Why the FCC’s E-rate Makes Funding High-Speed Internet a Slow Crawl

School Infrastructure

Why the FCC’s E-rate Makes Funding High-Speed Internet a Slow Crawl

By Stephen Noonoo     Aug 7, 2018

Why the FCC’s E-rate Makes Funding High-Speed Internet a Slow Crawl

It’s one of the cruelest ironies in education: today’s schools must build and maintain robust high-speed, fiber-optic internet connections. But the process involved in finding funds for these upgrades can feel like a laggy dial-up modem, slow to a crawl—when it’s not cutting out completely.

For more than 20 years, the Federal Communications Commission has directed the multi-billion dollar E-rate program, which provides taxpayer-supported construction and service discounts that districts and libraries can use toward internet costs. The program isn't static, and changes big and small continue to shape its direction. In 2014, the FCC modernized the E-rate program, raising the overall funding cap to about $4 billion, making more money available for schools and libraries.

But along with modernization came EPC—pronounced “epic”—an online application portal, which critics say has caused numerous delays and a spate of application rejections around fiber internet construction.

Originally developed to help streamline the process, applicants charge the EPC system with losing completed applications due to glitches, being confusing to navigate and making it tough to input and sort relevant data, according to a recent anonymous survey of applicants conducted by E-rate consulting firm Funds For Learning.

“The implementation of EPC, while a good idea in theory, has contributed significantly to the increase in complexity,” wrote one applicant in the survey’s comments section. “It was not ready when it was introduced; is not operationally intuitive; and requires too much experience to use efficiently and effectively.” Another took a Trumpian tone, describing it as a “Total disaster.”

The silver lining? It’s not quite as bad as it was in previous years. In 2017, the same survey reported 44 percent of respondents found the EPC portal “difficult to use,” compared with 50 percent in 2015 and 2016. A quarter of respondents rated the system neither easy nor difficult in the 2017 survey. (2018 applications are still in process.)

Funds for Learning survey question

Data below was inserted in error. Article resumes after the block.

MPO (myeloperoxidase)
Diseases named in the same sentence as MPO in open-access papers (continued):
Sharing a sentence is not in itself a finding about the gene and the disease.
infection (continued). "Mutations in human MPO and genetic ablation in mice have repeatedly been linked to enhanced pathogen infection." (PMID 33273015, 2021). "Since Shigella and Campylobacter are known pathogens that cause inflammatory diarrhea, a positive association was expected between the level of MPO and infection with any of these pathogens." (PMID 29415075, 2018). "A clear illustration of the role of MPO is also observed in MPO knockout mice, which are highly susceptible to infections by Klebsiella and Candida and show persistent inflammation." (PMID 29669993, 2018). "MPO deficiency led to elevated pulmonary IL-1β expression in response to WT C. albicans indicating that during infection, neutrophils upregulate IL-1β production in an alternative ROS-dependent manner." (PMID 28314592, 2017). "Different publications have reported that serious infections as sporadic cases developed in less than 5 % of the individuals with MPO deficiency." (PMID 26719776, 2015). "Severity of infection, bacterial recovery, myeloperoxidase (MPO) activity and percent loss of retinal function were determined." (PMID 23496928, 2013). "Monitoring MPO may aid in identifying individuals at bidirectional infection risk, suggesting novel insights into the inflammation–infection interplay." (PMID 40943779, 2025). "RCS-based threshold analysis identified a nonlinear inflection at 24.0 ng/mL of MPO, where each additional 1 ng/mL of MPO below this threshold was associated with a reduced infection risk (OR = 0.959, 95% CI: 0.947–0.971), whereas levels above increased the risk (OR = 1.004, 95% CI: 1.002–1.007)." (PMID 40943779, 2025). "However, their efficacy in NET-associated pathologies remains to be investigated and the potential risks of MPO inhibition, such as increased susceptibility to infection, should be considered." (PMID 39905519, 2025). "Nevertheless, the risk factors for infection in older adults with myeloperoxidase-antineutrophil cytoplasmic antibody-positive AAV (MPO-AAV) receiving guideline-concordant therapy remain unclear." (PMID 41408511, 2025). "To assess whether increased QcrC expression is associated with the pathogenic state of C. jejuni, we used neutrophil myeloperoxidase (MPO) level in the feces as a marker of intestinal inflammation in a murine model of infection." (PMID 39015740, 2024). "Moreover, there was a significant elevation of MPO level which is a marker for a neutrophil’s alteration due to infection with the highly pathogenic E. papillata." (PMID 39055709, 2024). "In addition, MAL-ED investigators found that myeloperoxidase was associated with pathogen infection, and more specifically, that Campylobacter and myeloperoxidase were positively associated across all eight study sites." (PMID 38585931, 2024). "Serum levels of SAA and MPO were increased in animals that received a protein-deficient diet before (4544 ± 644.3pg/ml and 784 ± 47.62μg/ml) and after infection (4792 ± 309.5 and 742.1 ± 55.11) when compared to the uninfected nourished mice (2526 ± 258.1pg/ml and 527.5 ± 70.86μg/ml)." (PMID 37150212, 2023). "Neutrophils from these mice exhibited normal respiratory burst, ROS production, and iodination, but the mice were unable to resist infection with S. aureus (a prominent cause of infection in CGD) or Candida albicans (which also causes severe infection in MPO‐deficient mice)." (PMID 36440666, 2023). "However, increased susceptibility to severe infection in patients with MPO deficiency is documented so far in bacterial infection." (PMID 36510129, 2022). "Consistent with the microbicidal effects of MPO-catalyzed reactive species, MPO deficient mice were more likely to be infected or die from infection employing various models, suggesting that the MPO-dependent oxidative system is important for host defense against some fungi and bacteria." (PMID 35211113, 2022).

Source: Funds for Learning

“Some of the steps they're taking to improve the program seem to be taking hold,” says John Harrington, CEO of Funds for Learning. “It’s not mission accomplished yet, but it’s encouraging.”

Delayed Gratification

System issues such as IT glitches are improving, and after going through the process a few times applicants are starting to adjust. “Anytime you implement a new system you are going to have challenges,” says Radha Sekar, the CEO of the Universal Service Administrative Company, or USAC, which built the EPC portal and administers the E-rate program for the FCC.

Sekar was appointed in January 2018 after her predecessor, Chris Henderson, resigned following a blistering takedown from FCC Chairman Ajit Pai on the EPC system’s shortcomings. “My immediate reaction was, since it’s a new system, there were a lot of growing pains associated with it from all parties,” she says.

Delays still plague the process. Each year the application process opens in January and closes in March. Last year, USAC expected to have all applications processed by September. Today, many remain unprocessed. In fact, some applicants are still waiting on funding they applied for back in 2016. In June, Alabama’s governor Kay Ivey sent a letter to the FCC relating to $32 million in E-rate funds her state was still waiting on. Governors in Texas and Montana have issued similar complaints.

Even more troublesome than the delays are flat-out denials, says Evan Marwell, CEO of EducationSuperHighway, a nonprofit that advocates for improved broadband in schools. As part of the E-rate modernization process, the FCC broadened the kinds of fiber networks eligible for discounts. They now include so-called dark and lit fiber leases, as well as special construction projects to run new fiber lines.

According to EducationSuperHighway, as of last year there were more than 2,000 schools in the U.S. that still lacked fiber connections. And out of the 279 fiber projects submitted through E-rate in 2017, only three had received a decision by the Sept. 1 target date. This year, there were 347 such requests—for about $440 million in new broadband construction—and only a small fraction have received responses so far. (The organization also lists its complaints on a special website, delaysanddenials.org.)

Access Denied

When the replies do come, they’re not always good news. Fiber proposals are often the most difficult to get approved, and they’re denied about 10 times more than normal funding requests, according to a Funds for Learning analysis.